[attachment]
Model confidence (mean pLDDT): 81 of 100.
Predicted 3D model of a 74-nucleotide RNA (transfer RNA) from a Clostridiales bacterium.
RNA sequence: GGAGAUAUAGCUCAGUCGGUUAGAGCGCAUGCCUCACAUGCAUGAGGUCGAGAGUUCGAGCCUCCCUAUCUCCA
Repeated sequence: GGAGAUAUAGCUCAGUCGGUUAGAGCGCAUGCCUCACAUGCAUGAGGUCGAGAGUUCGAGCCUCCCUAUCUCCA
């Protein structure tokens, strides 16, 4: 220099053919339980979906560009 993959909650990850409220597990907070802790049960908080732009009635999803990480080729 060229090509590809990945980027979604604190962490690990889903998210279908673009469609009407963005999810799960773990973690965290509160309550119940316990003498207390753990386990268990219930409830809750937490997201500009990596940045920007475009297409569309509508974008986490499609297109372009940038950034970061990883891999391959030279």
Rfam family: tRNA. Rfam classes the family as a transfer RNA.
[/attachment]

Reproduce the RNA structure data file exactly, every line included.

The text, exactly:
Model confidence (mean pLDDT): 81 of 100.
Predicted 3D model of a 74-nucleotide RNA (transfer RNA) from a Clostridiales bacterium.
RNA sequence: GGAGAUAUAGCUCAGUCGGUUAGAGCGCAUGCCUCACAUGCAUGAGGUCGAGAGUUCGAGCCUCCCUAUCUCCA
Repeated sequence: GGAGAUAUAGCUCAGUCGGUUAGAGCGCAUGCCUCACAUGCAUGAGGUCGAGAGUUCGAGCCUCCCUAUCUCCA
């Protein structure tokens, strides 16, 4: 220099053919339980979906560009 993959909650990850409220597990907070802790049960908080732009009635999803990480080729 060229090509590809990945980027979604604190962490690990889903998210279908673009469609009407963005999810799960773990973690965290509160309550119940316990003498207390753990386990268990219930409830809750937490997201500009990596940045920007475009297409569309509508974008986490499609297109372009940038950034970061990883891999391959030279």
Rfam family: tRNA. Rfam classes the family as a transfer RNA.